Oh yeah, and that's the view from my front porch right now.
So I was there for two hours. I had a pop and a pizza. I wrote furiously in my notebook. And in the tradition of J.K. Rowling, I went ahead and wrote the last chapter of my series.
It was marvelous.
I am so honored to have been able to go to Edinburgh and sit in her seat. I am so honored to be able to learn from her, to be able to be my own self here, to walk around the streets and take it all in. I didn't know a city could be so beautiful.
On the way home, I stopped for the ferris wheel. I had six pounds left over, and that's how much it was for a student to ride. The ferris wheel pivots like a tea cup ride, so I was able to steer my view. I saw the ocean. I saw the Mound. I saw the castle. I saw the cliffs. And I nearly cried.
This trip is so special. My writing spaces have been in the old walking paths of the storytelling gods and goddesses. On the train car as we pulled in, I swore I was flying.
So now the next step is taking this excitement and imagination with me as I return home in a few days. Sitting in the coffee shop reminded me that once Rowling was my age. She was penniless, she was alone in this city, and she wrote every single day, looking out to that castle, and she changed the world.
I am serious about fighting for my life. It has not been mine for so long. But no more. This world has opened up to me, and the door is never shutting again.
I want to end with a note to Rowling, although I know she will probably not stumble on it.
You don't know me, but you changed my life. I was scared of death, and then you taught me how to not be afraid. I didn't think I was good enough, but then you gave us Hermione. You taught me what real love was through Harry and his family and friends. There are no words to tell you how much your writing has meant to me. There is nothing coherent that I can say to tell you how you've saved my life and enriched it for the better. So thank you, from the bottom of my heart. Thank you.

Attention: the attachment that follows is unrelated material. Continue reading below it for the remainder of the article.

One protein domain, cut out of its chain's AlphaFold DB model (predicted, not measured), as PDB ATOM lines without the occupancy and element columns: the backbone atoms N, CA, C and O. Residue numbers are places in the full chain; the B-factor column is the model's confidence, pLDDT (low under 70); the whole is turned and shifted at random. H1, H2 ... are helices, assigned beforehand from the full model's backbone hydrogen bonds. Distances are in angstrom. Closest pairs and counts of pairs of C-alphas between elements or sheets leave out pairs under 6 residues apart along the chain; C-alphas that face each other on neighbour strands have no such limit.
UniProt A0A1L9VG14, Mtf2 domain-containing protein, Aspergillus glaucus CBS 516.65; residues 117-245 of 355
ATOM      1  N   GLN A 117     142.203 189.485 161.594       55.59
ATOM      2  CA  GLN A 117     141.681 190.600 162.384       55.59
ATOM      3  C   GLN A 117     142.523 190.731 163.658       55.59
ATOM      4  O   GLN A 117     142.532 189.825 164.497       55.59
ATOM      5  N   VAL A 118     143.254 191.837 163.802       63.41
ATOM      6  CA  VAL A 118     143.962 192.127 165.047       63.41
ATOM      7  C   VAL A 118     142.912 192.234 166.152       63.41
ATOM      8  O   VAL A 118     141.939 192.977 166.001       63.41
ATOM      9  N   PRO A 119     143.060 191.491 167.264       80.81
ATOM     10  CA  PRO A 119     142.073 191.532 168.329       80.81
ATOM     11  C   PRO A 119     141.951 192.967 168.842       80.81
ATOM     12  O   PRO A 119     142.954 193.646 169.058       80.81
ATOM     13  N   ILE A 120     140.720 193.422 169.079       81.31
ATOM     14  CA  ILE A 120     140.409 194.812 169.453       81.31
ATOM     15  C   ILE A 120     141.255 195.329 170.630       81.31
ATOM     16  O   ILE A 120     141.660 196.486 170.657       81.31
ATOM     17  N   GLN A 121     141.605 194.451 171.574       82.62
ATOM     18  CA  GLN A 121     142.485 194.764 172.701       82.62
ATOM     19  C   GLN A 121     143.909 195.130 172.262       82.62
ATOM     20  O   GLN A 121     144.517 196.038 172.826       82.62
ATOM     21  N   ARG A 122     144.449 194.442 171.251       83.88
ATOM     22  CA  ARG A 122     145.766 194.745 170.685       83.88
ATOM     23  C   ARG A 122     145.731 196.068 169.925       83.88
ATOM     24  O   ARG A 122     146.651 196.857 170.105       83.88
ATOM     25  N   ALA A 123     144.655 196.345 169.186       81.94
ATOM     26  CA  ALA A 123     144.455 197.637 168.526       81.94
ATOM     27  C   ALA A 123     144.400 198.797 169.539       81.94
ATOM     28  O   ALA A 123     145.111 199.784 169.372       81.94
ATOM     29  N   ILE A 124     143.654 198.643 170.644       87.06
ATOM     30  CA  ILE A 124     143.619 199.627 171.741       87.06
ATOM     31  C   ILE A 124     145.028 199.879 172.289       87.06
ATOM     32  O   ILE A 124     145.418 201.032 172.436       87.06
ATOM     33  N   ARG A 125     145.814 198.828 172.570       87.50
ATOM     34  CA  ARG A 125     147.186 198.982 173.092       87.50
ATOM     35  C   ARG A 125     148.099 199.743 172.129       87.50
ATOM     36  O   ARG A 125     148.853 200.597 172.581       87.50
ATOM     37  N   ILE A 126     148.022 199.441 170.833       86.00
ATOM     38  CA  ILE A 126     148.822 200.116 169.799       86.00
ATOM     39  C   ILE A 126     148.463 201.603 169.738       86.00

So I have been completely surrounded by the greats since landing in Ireland and being picked up from the airport by Annie Freaking Deppe. I saw Charles Dickens' resting place, J.M. Barrie's neighborhood, Alfred Hitchcock's home, King's Cross, the Blaskets Islands, etc. etc. etc. ... and now in the last few hours I've run into Wind in the Willows, the real life Sherlock Holmes, Dr. Jekyll and Mr. Hyde, and Harry Potter.
I woke up from a nap, and I decided to walk to the coffee shop where Rowling wrote her book.
Rowling is my idol. If I ever meet her, I will probably just go into cardiac arrest and die right in front of her, and it will be really awkward. She influenced my life, and her books are my bible in writing.
For those of you who may not know, I wrote a popular Harry Potter fanfiction that took off about ten years ago. I know some of you know me from this, so you can imagine how goddamned elated I was to snag her old table and write there for two hours.
Above, you'll see her literal view as she wrote Philosopher's Stone. Just in case you missed it, I'll post it here again. You need to see this.